I am pleased as punch to announce this year’s Girl Talk cast. Please spread the word, and come to the show on March 29th!
Girl Talk: A Trans & Cis Woman Dialogue
Thursday, March 29th, 2012
7:00pm - 10:00pm
San Francisco LGBT Community Center - Rainbow Room
1800 Market Street between Octavia & Laguna
Tickets: $12-$20 (no one turned away)
BUY TIX HERE: http://www.brownpapertickets.com/event/223538 (We strongly recommend that you get tickets in advance — we sold out very fast last year.)
FACEBOOK INVITE: http://www.facebook.com/events/217563091671401/
Curated by Gina de Vries, Elena Rose, and Julia Serano.
Generously supported by the Queer Cultural Center Healthy Communities program.
Queer cisgender women and queer transgender women are allies, friends, support systems, lovers, and partners to each other. Trans and cis women are allies to each other every day — from activism that includes everything from Take Back the Night to Camp Trans; to supporting each other in having “othered” bodies in a world that is obsessed with idealized body types; to loving, having sex, and building family with each other in a world that wants us to disappear.
Girl Talk is an annual spoken word show fostering and promoting dialogue about these relationships. Trans and cis women will read about their relationships of all kinds – sexual and romantic, chosen and blood family, friendships, support networks, activist alliances. Join us for a night of stories about sex, bodies, feminism, activism, challenging exclusion in masculine-centric dyke spaces, dating and breaking up, finding each other, and finding love and family.
Charlie Anders hosts and organizes the award-winning Writers With Drinks reading series in San Francisco, which was namechecked in Armistead Maupin’s latest Tales of the City novel. She’s had stories in Best Lesbian Erotica 2010, Sex For America: Politically Inspired Erotica, Best Science Fiction and Fantasy 2009 and 2011, and Tor.com. She co-founded other magazine: the magazine for people who defy categories, and currently blogs at io9. She won the 2010 Emperor Norton Award for “extraordinary invention and creativity unhindered by the constraints of paltry reason.”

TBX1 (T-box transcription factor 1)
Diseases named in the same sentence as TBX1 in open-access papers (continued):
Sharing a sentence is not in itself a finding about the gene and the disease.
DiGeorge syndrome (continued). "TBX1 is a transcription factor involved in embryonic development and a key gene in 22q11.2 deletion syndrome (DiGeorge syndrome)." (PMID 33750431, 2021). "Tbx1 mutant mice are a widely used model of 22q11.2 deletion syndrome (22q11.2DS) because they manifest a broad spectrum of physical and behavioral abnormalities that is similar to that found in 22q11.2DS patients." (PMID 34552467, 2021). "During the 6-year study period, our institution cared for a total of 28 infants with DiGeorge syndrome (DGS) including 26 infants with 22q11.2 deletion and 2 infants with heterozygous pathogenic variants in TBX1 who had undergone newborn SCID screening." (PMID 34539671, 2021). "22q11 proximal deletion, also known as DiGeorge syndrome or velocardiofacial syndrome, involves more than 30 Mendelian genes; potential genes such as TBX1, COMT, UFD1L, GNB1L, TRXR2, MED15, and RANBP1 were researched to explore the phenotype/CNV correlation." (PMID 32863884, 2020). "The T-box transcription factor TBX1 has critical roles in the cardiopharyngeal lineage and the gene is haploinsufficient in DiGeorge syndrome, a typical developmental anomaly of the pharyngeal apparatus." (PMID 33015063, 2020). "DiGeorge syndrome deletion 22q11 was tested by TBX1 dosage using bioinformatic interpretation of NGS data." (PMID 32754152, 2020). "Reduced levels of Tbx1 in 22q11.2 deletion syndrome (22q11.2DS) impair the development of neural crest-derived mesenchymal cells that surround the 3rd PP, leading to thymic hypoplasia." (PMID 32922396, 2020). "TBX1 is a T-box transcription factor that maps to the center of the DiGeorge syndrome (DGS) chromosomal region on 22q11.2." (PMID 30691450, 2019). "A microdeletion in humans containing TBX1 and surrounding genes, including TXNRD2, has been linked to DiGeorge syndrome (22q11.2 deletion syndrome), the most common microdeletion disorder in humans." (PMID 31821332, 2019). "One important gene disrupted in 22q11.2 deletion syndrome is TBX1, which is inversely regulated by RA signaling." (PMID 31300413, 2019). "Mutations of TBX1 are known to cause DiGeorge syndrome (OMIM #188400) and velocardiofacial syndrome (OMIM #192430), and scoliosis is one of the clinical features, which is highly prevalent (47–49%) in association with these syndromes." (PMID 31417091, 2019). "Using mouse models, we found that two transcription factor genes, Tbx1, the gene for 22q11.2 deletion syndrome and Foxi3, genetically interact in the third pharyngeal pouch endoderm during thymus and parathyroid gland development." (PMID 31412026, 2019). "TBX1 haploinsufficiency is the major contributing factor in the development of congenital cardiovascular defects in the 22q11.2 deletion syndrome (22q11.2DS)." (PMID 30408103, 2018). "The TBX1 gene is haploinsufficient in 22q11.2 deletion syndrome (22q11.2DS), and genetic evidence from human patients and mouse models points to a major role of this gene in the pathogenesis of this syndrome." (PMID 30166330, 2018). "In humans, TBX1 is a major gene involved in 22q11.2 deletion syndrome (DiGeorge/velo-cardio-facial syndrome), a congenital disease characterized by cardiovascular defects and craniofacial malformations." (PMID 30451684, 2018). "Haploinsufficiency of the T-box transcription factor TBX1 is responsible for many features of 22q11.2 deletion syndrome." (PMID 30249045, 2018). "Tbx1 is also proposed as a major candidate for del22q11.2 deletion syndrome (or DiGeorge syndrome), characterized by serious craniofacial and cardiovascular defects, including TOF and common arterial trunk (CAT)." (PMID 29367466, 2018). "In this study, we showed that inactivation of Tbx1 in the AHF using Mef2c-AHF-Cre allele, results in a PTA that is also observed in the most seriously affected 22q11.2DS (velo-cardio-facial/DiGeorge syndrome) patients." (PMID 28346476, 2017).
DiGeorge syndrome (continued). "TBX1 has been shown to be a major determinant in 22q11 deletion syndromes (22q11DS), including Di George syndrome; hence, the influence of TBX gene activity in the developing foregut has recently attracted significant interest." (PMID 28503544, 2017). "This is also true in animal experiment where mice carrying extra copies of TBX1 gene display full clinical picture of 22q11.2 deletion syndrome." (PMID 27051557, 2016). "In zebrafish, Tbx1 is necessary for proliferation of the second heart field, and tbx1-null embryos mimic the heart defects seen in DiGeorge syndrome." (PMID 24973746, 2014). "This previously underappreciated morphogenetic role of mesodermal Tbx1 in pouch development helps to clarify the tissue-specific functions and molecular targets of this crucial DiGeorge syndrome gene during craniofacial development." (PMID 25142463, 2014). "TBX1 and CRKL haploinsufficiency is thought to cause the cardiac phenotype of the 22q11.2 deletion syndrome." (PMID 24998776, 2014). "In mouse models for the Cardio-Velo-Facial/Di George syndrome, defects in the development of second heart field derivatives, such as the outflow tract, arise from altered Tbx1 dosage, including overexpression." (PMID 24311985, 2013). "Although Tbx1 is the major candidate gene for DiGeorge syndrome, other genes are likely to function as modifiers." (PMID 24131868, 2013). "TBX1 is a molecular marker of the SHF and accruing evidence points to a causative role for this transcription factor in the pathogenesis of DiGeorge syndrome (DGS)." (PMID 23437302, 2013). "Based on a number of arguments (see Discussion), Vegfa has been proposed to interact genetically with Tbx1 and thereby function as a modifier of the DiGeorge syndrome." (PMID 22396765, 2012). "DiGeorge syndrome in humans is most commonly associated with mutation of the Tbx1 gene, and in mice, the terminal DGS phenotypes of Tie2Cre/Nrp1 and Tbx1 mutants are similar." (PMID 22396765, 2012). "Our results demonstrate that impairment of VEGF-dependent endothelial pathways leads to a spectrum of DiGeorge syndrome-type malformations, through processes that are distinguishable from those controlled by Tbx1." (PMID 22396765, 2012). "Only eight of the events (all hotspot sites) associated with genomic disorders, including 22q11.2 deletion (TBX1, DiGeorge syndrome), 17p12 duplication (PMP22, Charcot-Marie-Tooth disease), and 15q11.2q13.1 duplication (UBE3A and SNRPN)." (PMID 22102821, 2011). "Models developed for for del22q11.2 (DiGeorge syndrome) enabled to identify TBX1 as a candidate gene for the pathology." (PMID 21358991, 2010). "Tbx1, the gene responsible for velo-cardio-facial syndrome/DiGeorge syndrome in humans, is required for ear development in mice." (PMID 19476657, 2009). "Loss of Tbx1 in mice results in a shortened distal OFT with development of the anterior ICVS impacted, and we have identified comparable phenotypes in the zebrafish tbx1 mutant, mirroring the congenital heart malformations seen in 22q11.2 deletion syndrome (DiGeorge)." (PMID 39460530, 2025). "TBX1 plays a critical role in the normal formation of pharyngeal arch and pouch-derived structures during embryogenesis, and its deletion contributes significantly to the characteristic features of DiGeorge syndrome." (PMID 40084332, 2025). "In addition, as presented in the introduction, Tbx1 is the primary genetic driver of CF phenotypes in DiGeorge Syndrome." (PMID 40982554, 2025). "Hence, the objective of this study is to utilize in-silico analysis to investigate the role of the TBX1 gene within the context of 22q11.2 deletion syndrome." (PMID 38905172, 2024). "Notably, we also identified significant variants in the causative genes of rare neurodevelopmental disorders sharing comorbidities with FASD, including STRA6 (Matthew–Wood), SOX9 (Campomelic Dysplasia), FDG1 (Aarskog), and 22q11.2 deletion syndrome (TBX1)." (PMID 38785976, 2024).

Dominika Bednarska is a postdoctoral fellow at U.C. Berkeley, where she completed her PhD in English and Disability Studies. Her writing has appeared in Wordgathering, The Bellevue Literary Review, Nobody Passes: Rejecting the Rules of Gender and Conformity, The Culture of Efficiency: Technology in Everyday Life, What I Want From You: An Anthology of East Bay Lesbian Poets, Ghosting Atoms, and Cripping Femme. She is currently working on expanding and revising her solo show, My Body Love Story, that will be performed this spring and summer. For more information, go to dominikabednarskaspeaks.blogspot.com or become a fan on Facebook.
Gina de Vries founded and co-curates “Girl Talk” with Elena Rose and Julia Serano. She’s thrilled that the show is still going strong after 4 years. Gina has taught Sex Workers’ Writing Workshop since 2008, and you can find her work anthologized all over, from the San Francisco Bay Guardian to Coming & Crying. A graduate of Hampshire College, Gina is currently pursuing her Master of Fine Arts in Fiction Writing and Master’s in English at San Francisco State University. The Record, her experimental fiction novel about sex, adolescence, music, San Francisco, and growing up queer, should be hitting bookstores in 2013. Find out a whole lot more at ginadevries.com. Twitter: @queershoulder. Tumblr: queershoulder.
DavEnd is a tenderhearted, genderqueer, costume designing, accordion wielding songwriter, performing artist and designer based in San Francisco. Ms. End has released two studio albums (How To Hold Your Own Hand, Fruits Commonly Mistaken For Vegetables) and for the past 5 years, has been touring extensively in the U.S., performing at queer teen centers, festivals, colleges, theatres and backyards. DavEnd’s current project, Fabulous Artistic Guys Get Overtly Traumatized Sometimes: The Musical!,brings together the worlds of music and radical performance art in a theatrical extravaganza, exploring the effects of heterosexism and street harassment on the development of queer identity.
Thea Hillman is a mother, writer, and performer. Her book of poetry and fiction “Depending on the Light,” was published in 2001. Her Lambda award-winning memoir, “Intersex: For Lack of a Better Word” came out in 2008 and is taught at universities around the country.